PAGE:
Did Virginia Execute an Innocent Man in Roger Keith Coleman?
CNN.com reported last week on the developments in the case of Roger Keith Coleman. Coleman was executed by the State of Virginia in 1992 after being convicted for the rape and murder of 19-year-old Wanda McCoy. As Inside Out Documentaries indicates:
McCoy was raped, stabbed, and her throat slashed so violently that she was practically decapitated. Police quickly focused on her brother-in-law, Roger Keith Coleman, a white coal miner who'd been jailed once for attempted rape. Coleman was tried, convicted and sentenced to death. For 10 years, along with a network of lawyers and supporters, Coleman insisted he was innocent; but by the spring of 1992 - as the rains swelled the waters of Slate Creek - Coleman's legal remedies were exhausted and he was executed. Jim McCloskey fought for years to save his life, and is still trying to clear his name. "I promised Roger Coleman the night he was executed [that] I would do all within my power to prove that he was innocent," says McCloskey. "Those were my last words to a dying man."
When Coleman was tried, his attorneys argued that there were flaws in the State's case, including problems with the timeline and questions about whether Coleman had sufficient time to commit the crime, and evidence indicating that semen from two men was found inside the victim and another man had bragged about murdering her. Nonetheless, Coleman was convicted and sentenced to death. A key piece of the evidence used to convict Coleman was DNA testing. The DNA tests conducted in 1990 placed Coleman within the 2 percent of the population who could have produced the semen at the crime scene, and additional blood typing placed Coleman within a group consisting of only 0.2 percent of the population. Coleman's attorneys, however, argued that the test results had been misinterpreted.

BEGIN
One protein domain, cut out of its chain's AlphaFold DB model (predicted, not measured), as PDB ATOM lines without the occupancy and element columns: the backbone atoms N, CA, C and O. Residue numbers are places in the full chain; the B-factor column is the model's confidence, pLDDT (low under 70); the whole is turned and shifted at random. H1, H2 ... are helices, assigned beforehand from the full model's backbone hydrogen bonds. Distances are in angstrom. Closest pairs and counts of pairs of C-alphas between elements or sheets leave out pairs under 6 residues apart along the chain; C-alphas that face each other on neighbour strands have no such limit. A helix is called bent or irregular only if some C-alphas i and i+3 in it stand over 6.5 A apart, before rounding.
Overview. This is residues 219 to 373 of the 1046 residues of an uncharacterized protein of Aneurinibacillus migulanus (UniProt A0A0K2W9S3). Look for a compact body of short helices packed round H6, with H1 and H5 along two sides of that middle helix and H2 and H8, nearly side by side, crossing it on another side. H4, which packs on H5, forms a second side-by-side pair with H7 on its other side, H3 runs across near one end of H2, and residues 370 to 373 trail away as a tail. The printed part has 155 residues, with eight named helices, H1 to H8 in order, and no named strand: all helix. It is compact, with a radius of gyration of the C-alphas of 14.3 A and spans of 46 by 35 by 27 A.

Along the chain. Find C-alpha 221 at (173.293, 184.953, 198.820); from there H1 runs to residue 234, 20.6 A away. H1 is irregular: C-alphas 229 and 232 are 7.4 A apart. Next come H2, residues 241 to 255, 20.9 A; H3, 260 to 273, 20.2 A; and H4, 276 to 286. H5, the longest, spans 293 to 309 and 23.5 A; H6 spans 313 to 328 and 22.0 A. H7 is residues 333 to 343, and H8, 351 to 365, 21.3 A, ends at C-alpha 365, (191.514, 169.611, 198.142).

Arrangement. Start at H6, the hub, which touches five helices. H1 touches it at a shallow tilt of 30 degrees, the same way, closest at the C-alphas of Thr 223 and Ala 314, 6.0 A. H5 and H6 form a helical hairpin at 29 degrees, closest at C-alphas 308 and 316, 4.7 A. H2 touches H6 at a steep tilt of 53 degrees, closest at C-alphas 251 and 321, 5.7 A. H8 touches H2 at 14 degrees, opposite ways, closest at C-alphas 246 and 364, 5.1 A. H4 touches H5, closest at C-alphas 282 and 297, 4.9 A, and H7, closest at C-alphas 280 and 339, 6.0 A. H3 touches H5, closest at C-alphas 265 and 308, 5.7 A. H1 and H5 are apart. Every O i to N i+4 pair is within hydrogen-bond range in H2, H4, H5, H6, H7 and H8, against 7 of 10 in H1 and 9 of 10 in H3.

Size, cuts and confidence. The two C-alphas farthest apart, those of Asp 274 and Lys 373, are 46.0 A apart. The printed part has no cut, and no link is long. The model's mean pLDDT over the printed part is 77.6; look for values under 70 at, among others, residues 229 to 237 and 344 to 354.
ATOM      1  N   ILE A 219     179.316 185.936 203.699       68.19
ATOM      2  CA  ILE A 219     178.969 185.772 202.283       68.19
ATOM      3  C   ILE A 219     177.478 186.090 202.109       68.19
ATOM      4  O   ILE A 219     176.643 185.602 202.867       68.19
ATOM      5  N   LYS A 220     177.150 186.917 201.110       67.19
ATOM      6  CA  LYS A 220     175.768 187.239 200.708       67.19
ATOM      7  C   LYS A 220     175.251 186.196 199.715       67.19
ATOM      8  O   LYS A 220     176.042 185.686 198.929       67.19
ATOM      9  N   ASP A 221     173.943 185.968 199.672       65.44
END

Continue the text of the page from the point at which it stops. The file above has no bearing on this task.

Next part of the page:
Now there has been an effort to get the remaining DNA evidence from the crime scene retested. Virginia's governor, Mark Warner, was petitioned two years ago to order retesting of the remaining DNA evidence. Yesterday, Warner ordered the retesting. Warner, after waiting for two years to rule on the request, said,
"This is an extraordinarily unique circumstance, where technology has advanced significantly and can be applied in the case of someone who consistently maintained his innocence until execution," said Warner, a Democrat who leaves office Jan. 14.
Perhaps now the truth or falsity of Coleman's final words will be established:
“An innocent man is going to be murdered tonight. When my innocence is proven, I hope Americans will realize the injustice of the death penalty as all other civilized countries have.”
- Roger Coleman’s last words before he was executed by the state of Virginia May 20, 1992
For more information on this story:
Inside Out Documentaries: Roger Coleman
Virginians Against the Death Penalty: May God Have Mercy (Book on the Coleman case)
Talkleft ("Gov. Warner Orders DNA Test for Executed Man" -- January 5, 2006)
Legal Reader ("Did Virginia Execute an Innocent Man?" -- January 3, 2006)
"Remember Cory Maye? Update." (Kierkegaard Lives -- January 4, 2006)